Jared Rypka Hauer
Jared Rypka Hauer
Scott Stroz
Jeff Chastain

Created

20 December 2007

Requirements
User level
Beginning

 

Approximately two weeks before MAX 2007, Adobe contacted our company, Alagad, to help implement enhancements to the The United Way of America volunteerism website. Despite the short timeline (the finished application would be shown at the MAX keynote), we undertook developing enhancements. The features we helped to develop were in the following areas on the site:
 
  • Share Your Story: Creating a way for volunteers to share their stories
  • Ways to Help: Creating a way for users to see how they can volunteer
  • Volunteer Survey: Suggesting ways for users to volunteer based upon their responses to a survey by providing the user a bundle of customized PDF files for download
We had next to no time to make some significant changes to these sections of the site, yet the answer was simple: Use new features in ColdFusion 8, such as AJAX integration and PDF tools to enhance the end-user experience, and use Flex to create one of the new management tools for the site.
 
In this article, we describe the features we developed and the technical details behind developing them.
 
 
Developing the "Share Your Story" feature
The ‘Share Your Story' section of the site allows volunteers to share their experiences while volunteering and give them the opportunity to upload images.  While the site already had a process for users to author stories, the process for doing so was very labor-intensive for users.  Users had to write their story in a form and then add links to online image galleries.  The users could not  upload images directly, rather they could only submit a link to photo sharing sites like Flickr, and the information was not saved anywhere (it was sent via e-mail to a few people at The United Way of America).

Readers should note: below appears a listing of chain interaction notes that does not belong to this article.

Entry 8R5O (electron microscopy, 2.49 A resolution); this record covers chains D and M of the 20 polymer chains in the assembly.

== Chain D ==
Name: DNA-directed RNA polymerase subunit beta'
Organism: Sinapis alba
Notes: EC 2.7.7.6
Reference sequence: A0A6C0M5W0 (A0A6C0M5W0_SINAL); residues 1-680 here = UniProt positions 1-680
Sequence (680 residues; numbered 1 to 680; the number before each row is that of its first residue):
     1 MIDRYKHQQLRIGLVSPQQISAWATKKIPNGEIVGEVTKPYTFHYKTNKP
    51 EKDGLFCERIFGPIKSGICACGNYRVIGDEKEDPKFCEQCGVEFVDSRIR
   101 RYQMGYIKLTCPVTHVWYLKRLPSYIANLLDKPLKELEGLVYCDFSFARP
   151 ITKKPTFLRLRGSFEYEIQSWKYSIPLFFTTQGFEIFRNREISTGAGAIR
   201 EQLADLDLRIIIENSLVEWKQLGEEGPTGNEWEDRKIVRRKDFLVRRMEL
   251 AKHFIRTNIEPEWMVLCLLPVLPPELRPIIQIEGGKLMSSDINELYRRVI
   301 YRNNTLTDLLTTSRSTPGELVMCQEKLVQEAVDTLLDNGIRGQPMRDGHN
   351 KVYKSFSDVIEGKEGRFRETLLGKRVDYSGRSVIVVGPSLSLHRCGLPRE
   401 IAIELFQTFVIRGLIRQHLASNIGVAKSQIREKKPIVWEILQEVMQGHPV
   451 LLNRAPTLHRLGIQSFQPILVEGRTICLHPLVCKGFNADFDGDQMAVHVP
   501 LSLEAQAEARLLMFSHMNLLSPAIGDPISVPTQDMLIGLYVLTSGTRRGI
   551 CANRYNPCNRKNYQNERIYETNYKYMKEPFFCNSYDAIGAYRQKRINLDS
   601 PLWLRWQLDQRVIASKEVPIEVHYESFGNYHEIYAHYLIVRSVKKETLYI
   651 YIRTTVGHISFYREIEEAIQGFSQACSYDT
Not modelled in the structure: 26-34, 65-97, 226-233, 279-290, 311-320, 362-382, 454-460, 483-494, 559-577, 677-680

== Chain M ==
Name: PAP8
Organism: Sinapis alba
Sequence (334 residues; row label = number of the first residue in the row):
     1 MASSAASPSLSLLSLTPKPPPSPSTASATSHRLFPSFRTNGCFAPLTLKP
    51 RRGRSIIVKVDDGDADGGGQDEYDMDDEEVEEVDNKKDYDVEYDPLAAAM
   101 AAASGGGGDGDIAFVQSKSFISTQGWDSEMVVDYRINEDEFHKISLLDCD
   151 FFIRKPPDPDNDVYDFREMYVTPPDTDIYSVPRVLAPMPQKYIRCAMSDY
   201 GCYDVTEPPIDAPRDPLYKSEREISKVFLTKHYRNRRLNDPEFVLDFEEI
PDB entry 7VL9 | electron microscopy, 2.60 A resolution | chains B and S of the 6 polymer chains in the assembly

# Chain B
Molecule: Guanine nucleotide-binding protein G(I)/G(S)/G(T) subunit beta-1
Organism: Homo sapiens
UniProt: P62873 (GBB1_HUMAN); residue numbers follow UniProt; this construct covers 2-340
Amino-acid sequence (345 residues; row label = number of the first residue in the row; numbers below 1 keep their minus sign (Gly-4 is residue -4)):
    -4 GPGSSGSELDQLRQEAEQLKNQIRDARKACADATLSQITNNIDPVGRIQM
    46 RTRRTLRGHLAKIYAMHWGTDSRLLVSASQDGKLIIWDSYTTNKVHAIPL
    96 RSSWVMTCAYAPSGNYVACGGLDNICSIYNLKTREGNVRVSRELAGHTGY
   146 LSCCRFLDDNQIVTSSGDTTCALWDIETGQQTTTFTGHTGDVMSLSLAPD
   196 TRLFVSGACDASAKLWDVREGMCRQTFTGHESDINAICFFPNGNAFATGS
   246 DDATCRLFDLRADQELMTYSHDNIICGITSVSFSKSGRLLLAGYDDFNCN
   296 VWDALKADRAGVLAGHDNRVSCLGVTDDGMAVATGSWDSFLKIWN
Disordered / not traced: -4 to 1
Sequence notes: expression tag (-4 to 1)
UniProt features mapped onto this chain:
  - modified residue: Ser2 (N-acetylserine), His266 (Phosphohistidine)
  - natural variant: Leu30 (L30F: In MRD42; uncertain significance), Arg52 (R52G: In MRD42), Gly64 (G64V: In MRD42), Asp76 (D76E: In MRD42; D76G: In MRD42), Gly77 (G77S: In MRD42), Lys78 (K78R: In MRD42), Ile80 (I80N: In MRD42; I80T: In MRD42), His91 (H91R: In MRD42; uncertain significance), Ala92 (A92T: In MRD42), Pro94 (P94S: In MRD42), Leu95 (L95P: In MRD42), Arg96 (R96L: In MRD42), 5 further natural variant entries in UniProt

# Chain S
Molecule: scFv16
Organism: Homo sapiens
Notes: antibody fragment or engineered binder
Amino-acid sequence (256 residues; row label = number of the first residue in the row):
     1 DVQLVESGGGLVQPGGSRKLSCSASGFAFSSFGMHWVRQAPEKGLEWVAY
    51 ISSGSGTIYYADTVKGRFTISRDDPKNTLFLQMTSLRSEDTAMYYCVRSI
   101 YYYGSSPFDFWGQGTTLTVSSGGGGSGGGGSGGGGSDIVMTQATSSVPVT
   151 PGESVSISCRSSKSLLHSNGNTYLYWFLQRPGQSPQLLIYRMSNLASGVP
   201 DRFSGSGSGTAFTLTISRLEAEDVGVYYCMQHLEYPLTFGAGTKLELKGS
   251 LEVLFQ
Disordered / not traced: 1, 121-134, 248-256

The United Way of America asked us to automate the workflow to simplify and enhance the authoring process for their volunteers. ColdFusion 8 provided image handling and AJAX integration that gave users a simplified, but rich experience for doing so. 
 
The original "Share your story" form
Figure 1. The original "Share your story" form
 
The revised "Share your story" form
Figure 2. The revised "Share your story" form
 
We started by updating the form so users could upload images, then we stored that data in a database, and improved the form field used for the stories themselves by using the ColdFusion 8 built-in rich text editor (RTE) with its "Basic" toolbar.  ColdFusion 8 makes it extremely easy to add a rich text editor to a form. Here is the code we used:
 
<cftextarea name="story" id="story" richtext="true"toolbar="Basic">#form.story#</cftextarea>
That's all the code that you need to get the RTE on the page.  There's no need to mess with JavaScript or complicated configuration files;  it's all simple, clean ColdFusion code—just how we like it.